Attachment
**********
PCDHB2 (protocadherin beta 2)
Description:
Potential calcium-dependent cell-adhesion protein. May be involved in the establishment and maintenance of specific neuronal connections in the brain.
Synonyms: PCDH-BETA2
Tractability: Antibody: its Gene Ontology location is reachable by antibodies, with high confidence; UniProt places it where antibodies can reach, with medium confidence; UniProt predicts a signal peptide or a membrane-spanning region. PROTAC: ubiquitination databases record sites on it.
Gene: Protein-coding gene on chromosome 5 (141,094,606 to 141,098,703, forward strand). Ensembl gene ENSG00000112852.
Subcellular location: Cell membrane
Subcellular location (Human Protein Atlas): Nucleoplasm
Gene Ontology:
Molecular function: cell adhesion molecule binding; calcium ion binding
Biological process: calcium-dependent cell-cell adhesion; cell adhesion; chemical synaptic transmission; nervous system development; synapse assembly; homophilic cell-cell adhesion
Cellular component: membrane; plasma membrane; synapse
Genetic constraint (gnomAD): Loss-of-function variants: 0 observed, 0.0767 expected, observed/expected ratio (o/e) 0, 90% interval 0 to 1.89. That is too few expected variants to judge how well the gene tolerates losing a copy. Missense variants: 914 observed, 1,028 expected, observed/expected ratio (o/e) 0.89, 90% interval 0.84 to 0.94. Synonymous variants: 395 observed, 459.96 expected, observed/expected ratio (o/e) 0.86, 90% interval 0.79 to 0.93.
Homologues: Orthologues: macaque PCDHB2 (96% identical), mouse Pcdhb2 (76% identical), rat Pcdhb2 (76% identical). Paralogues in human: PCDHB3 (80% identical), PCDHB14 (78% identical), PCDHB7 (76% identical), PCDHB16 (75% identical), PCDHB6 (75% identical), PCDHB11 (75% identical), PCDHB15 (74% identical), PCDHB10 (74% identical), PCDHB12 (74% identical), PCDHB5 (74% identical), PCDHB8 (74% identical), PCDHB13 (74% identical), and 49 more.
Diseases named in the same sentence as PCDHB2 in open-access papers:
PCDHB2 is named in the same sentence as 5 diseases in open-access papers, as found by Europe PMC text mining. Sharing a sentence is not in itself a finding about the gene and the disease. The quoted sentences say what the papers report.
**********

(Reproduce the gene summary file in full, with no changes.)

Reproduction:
PCDHB2 (protocadherin beta 2)
Description:
Potential calcium-dependent cell-adhesion protein. May be involved in the establishment and maintenance of specific neuronal connections in the brain.
Synonyms: PCDH-BETA2
Tractability: Antibody: its Gene Ontology location is reachable by antibodies, with high confidence; UniProt places it where antibodies can reach, with medium confidence; UniProt predicts a signal peptide or a membrane-spanning region. PROTAC: ubiquitination databases record sites on it.
Gene: Protein-coding gene on chromosome 5 (141,094,606 to 141,098,703, forward strand). Ensembl gene ENSG00000112852.
Subcellular location: Cell membrane
Subcellular location (Human Protein Atlas): Nucleoplasm
Gene Ontology:
Molecular function: cell adhesion molecule binding; calcium ion binding
Biological process: calcium-dependent cell-cell adhesion; cell adhesion; chemical synaptic transmission; nervous system development; synapse assembly; homophilic cell-cell adhesion
Cellular component: membrane; plasma membrane; synapse
Genetic constraint (gnomAD): Loss-of-function variants: 0 observed, 0.0767 expected, observed/expected ratio (o/e) 0, 90% interval 0 to 1.89. That is too few expected variants to judge how well the gene tolerates losing a copy. Missense variants: 914 observed, 1,028 expected, observed/expected ratio (o/e) 0.89, 90% interval 0.84 to 0.94. Synonymous variants: 395 observed, 459.96 expected, observed/expected ratio (o/e) 0.86, 90% interval 0.79 to 0.93.
Homologues: Orthologues: macaque PCDHB2 (96% identical), mouse Pcdhb2 (76% identical), rat Pcdhb2 (76% identical). Paralogues in human: PCDHB3 (80% identical), PCDHB14 (78% identical), PCDHB7 (76% identical), PCDHB16 (75% identical), PCDHB6 (75% identical), PCDHB11 (75% identical), PCDHB15 (74% identical), PCDHB10 (74% identical), PCDHB12 (74% identical), PCDHB5 (74% identical), PCDHB8 (74% identical), PCDHB13 (74% identical), and 49 more.
Diseases named in the same sentence as PCDHB2 in open-access papers:
PCDHB2 is named in the same sentence as 5 diseases in open-access papers, as found by Europe PMC text mining. Sharing a sentence is not in itself a finding about the gene and the disease. The quoted sentences say what the papers report.